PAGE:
Serendra apartment visitor didn’t smell gas, says lawyer | Inquirer News

Serendra apartment visitor didn’t smell gas, says lawyer

A section of Two Serendra condominium hit by an explosion in the upscale Bonifacio Global City. INQUIRER FILE PHOTO

The woman who was supposed to have dinner with the occupant of Apartment 501-B at Two Serendra in Taguig City on Friday did not smell gas when she came to see him minutes before the powerful blast, the renter’s lawyer said Wednesday.

Raymund Fortun, lawyer for Angelito San Juan, who was leaving his rented apartment when the blast ripped through the building, said the information had been relayed to him by Herminia (not Dominique as previously reported) Ochoa herself.


“To answer the question, ‘Did you smell anything when you and the security officer knocked and (San Juan) opened the door,’ (Ochoa) said no,” Fortun told reporters, as he read supposed text messages from her on his cell phone.

Ochoa is a relative of Marianne Cayton, daughter of George Cayton, the owner of Apartment 501-B and also Fortun’s client.


Gas leak?

Interior Secretary Mar Roxas said in a radio interview on Monday that investigators were looking at the possibility that the explosion had been caused by a gas leak.

He also said the possibility that the blast, which killed three people and injured five others, had been caused by a bomb was getting slimmer.

Serendra’s central board is considering putting up more safety measures as investigators have begun to look at the possibility that the explosion was caused by a gas leak.

The apartment building’s management has installed safety measures that not only alerts it to gas leaks but also automatically shuts down the gas in the event of a leak.

“A gas leak is always a possibility. Nothing is 100 percent sure,” said Nestor San Agustin, a member of the One Serendra board of trustees and a resident in the building.

Gas supply system


San Agustin showed the Inquirer the gas pipe system in the basement of the building, which he said was similar to the system in Two Serendra.

One Serendra is supplied with liquefied petroleum gas by Bonifacio Gas, the utility provider in Bonifacio Global City.

San Agustin pointed to a pipe painted yellow as the line that supplies gas to residents of the building.

The line has an earthquake valve that, according to San Agustin, shuts off the gas when a 4-magnitude quake or bigger strikes.

A section in the basement holds the gas pipe system that includes a pressure regulator, as well as a gas leak detector and a safety device that automatically shuts down in the event of a leak.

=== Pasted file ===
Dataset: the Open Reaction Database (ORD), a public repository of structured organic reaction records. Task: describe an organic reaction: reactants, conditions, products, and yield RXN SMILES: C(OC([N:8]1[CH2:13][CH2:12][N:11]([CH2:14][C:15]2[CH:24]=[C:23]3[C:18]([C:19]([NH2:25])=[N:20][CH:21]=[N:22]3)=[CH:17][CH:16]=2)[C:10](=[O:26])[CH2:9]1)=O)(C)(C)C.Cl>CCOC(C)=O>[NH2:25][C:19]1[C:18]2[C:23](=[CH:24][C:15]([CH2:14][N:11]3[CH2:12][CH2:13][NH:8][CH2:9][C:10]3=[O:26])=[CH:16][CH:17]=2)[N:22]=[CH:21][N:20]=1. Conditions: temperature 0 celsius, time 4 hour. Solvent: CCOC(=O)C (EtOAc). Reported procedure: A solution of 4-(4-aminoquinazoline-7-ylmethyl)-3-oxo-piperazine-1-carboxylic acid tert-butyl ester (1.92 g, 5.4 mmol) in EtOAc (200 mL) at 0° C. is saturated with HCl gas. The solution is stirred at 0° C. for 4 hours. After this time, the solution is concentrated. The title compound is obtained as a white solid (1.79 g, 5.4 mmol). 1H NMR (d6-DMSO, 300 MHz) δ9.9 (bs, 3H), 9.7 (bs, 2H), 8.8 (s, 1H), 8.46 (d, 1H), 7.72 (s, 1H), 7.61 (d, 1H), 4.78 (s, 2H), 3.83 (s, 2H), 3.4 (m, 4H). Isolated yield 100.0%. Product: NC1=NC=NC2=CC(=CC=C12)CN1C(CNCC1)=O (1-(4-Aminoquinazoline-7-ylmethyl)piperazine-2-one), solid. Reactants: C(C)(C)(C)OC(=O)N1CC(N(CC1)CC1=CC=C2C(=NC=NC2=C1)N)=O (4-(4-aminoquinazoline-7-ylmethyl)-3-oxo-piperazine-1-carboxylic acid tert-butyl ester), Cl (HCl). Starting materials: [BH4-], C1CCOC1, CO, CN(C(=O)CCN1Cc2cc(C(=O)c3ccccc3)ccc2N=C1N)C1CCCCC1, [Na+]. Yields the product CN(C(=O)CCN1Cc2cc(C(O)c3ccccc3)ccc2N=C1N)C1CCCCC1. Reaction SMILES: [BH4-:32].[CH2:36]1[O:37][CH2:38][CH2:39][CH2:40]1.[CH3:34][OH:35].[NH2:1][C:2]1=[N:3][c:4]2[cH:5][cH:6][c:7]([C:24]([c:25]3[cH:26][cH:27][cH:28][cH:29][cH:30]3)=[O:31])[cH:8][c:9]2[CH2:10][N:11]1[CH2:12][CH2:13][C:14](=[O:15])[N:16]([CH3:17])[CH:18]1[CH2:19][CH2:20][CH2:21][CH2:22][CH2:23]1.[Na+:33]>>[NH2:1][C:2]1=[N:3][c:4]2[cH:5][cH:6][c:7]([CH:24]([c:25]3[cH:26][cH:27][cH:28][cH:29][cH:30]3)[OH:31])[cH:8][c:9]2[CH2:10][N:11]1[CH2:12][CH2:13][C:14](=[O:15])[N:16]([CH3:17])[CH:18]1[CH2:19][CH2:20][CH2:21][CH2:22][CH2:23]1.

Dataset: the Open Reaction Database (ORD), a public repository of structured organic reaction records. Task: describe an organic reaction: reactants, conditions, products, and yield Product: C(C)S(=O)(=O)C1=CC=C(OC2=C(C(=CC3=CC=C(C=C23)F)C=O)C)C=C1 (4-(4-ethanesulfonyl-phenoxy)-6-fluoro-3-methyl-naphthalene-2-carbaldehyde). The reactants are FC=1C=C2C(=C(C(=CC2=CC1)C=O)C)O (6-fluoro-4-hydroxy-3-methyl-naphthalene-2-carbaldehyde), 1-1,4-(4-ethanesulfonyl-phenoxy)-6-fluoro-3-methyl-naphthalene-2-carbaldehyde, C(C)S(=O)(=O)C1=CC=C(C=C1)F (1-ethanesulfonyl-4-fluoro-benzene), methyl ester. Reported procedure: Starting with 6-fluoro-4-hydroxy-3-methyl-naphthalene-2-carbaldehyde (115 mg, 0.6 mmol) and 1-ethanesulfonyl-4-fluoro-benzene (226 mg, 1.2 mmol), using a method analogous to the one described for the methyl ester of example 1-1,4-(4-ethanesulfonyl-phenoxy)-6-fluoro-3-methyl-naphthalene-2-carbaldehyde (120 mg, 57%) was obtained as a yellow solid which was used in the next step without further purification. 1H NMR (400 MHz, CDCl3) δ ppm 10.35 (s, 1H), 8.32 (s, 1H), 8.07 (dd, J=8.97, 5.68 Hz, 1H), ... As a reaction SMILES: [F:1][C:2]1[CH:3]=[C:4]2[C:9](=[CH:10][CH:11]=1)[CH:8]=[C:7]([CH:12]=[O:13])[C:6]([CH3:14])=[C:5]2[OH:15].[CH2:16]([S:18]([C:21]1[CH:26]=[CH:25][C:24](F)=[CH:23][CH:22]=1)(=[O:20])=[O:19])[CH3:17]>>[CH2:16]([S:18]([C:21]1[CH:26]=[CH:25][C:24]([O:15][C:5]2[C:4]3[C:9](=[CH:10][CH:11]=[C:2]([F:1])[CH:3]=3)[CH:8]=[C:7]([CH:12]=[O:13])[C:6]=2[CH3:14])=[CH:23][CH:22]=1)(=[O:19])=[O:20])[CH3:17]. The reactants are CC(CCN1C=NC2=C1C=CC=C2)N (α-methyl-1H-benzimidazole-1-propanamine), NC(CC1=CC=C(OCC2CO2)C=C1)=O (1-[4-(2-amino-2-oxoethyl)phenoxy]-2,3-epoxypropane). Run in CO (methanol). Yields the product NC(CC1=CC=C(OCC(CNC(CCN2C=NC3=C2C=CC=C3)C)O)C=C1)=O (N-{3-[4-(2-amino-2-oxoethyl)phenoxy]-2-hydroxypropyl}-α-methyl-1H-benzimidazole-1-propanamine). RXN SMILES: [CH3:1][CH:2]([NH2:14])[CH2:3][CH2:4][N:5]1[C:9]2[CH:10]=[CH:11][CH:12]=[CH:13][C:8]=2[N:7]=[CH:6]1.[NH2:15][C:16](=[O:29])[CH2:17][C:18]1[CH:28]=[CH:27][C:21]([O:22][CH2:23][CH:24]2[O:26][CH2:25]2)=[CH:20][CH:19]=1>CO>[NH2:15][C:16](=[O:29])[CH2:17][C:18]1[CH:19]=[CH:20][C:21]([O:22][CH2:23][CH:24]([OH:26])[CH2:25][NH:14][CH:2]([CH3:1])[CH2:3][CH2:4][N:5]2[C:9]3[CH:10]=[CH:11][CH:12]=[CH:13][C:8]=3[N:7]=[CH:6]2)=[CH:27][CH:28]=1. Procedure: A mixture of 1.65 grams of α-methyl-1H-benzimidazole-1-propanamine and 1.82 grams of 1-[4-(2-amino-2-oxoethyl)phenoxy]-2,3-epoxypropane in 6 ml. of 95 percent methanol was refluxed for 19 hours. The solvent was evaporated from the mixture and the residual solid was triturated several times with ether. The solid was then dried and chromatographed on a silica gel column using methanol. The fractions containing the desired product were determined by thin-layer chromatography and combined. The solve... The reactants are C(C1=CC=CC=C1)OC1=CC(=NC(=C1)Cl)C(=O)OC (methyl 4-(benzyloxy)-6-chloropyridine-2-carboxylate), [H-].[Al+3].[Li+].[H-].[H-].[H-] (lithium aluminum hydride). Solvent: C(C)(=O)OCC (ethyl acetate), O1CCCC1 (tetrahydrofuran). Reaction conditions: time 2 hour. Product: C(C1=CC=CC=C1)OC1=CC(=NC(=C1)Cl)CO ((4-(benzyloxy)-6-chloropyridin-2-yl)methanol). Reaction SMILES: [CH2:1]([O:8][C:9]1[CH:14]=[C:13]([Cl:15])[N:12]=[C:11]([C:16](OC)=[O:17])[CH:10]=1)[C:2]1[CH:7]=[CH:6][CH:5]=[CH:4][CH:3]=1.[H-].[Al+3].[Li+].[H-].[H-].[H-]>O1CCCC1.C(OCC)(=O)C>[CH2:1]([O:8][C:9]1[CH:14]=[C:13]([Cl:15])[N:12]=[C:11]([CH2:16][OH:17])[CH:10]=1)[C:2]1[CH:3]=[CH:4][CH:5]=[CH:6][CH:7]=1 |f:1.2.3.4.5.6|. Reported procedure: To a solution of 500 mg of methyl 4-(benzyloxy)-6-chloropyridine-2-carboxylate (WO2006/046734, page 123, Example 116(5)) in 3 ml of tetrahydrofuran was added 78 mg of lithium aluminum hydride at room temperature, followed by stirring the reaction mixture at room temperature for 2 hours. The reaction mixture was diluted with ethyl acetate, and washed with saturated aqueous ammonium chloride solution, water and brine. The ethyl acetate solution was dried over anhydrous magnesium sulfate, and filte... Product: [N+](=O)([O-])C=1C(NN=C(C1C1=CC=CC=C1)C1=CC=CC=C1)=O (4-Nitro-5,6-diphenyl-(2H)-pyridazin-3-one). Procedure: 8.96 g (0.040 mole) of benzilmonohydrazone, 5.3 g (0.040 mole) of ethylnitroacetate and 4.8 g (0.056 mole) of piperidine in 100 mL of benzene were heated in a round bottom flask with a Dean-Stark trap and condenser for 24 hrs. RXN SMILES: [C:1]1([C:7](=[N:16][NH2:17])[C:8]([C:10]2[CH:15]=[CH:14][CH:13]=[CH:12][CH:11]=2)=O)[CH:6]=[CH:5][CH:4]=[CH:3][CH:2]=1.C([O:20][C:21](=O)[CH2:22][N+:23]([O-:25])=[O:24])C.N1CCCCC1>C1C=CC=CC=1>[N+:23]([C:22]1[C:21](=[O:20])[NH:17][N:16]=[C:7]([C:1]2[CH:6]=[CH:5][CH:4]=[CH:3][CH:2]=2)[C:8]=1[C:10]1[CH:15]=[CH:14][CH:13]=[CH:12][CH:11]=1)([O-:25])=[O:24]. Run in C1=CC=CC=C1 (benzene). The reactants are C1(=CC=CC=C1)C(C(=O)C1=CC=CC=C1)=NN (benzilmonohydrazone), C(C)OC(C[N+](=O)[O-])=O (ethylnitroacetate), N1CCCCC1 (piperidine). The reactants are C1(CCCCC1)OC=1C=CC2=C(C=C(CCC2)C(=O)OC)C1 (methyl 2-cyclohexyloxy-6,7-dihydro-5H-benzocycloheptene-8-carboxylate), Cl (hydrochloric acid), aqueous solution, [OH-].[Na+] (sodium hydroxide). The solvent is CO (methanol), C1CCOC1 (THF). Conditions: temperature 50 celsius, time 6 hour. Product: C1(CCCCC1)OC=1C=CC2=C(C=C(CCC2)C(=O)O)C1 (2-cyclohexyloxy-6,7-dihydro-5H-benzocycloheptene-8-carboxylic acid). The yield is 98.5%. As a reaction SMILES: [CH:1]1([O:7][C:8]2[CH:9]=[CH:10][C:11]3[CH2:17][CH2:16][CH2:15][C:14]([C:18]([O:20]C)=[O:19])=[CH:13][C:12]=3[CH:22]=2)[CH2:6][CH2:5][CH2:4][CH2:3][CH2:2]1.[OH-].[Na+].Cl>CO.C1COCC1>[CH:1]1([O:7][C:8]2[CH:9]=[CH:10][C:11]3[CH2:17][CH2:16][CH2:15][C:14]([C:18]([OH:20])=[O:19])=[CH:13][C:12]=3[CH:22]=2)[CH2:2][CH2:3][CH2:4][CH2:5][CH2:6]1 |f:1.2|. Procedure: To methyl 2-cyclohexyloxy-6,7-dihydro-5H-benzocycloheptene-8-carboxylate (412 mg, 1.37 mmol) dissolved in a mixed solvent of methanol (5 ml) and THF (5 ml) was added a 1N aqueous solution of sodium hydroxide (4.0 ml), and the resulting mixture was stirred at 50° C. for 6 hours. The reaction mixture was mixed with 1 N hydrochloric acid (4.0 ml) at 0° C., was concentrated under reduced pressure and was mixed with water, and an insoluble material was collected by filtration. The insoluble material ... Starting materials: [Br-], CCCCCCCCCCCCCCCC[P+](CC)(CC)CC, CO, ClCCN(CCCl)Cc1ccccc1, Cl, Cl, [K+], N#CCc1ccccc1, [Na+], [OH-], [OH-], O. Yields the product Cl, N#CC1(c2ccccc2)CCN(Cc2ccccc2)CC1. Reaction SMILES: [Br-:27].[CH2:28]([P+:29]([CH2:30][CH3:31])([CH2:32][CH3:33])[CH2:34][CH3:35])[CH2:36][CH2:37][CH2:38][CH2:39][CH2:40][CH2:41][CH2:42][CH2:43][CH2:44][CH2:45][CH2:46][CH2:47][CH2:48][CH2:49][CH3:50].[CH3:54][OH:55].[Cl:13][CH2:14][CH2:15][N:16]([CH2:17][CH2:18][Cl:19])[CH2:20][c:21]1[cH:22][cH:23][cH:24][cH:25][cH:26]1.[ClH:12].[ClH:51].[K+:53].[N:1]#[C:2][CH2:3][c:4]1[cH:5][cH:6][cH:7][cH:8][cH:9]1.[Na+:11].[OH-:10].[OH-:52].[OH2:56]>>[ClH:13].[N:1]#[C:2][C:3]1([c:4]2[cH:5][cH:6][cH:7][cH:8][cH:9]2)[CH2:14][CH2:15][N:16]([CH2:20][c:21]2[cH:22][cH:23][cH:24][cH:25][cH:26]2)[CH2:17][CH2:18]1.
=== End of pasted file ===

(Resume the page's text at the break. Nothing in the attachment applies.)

As an added safety measure, the management conducts a soap test and uses a gas-detecting device to detect gas leak every two months, San Agustin said.

Leak detector

Inside one apartment, San Agustin demonstrated that residents are required to install a gas leak detector that costs P10,000.

The gas detector alerts them of a gas leak and then shuts down the gas supply automatically, he said.

San Agustin said the utilities management group would not supply gas to residents who did not install the gas detector in their apartments.

Asked whether Apartment 501-B had a gas detector device, San Agustin said he had no information whether the owner had it or if he used gas.

Residents have the option to use electrical stoves (with very low electrical capacity) gas stoves, he said.

“This should be enough,” he said of the gas safety measures. “But because of what happened, we feel we should provide additional redundancies in the system.”

He said he would propose to the board next week the installation of a centralized gas detection system.

The board is also looking at proposing to residents to use a gas range that shuts off automatically, preventing gas leakage.

San Agustin said he heard from investigators that they were “looking closely” at the possibility of a “gas-like explosion.”


He said he learned that Apartment 501-B had undergone “extensive” renovations from April to May.

He also pointed out that on Friday, Two Serendra was undergoing preventive electrical maintenance and that electricity was cut off starting in the morning. Power came back at around 6 p.m., he said.

“It’s really interesting what the investigation will reveal,” San Agustin said.

Even if it was indeed a gas leak that triggered the explosion, he said, no secondary fires occurred.

“So what does that tell us? The auto shutdown measures worked,” he said.

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TAGS: Accident, blast, Gas Leak, investigation, Philippines - Metro, Two Serendra
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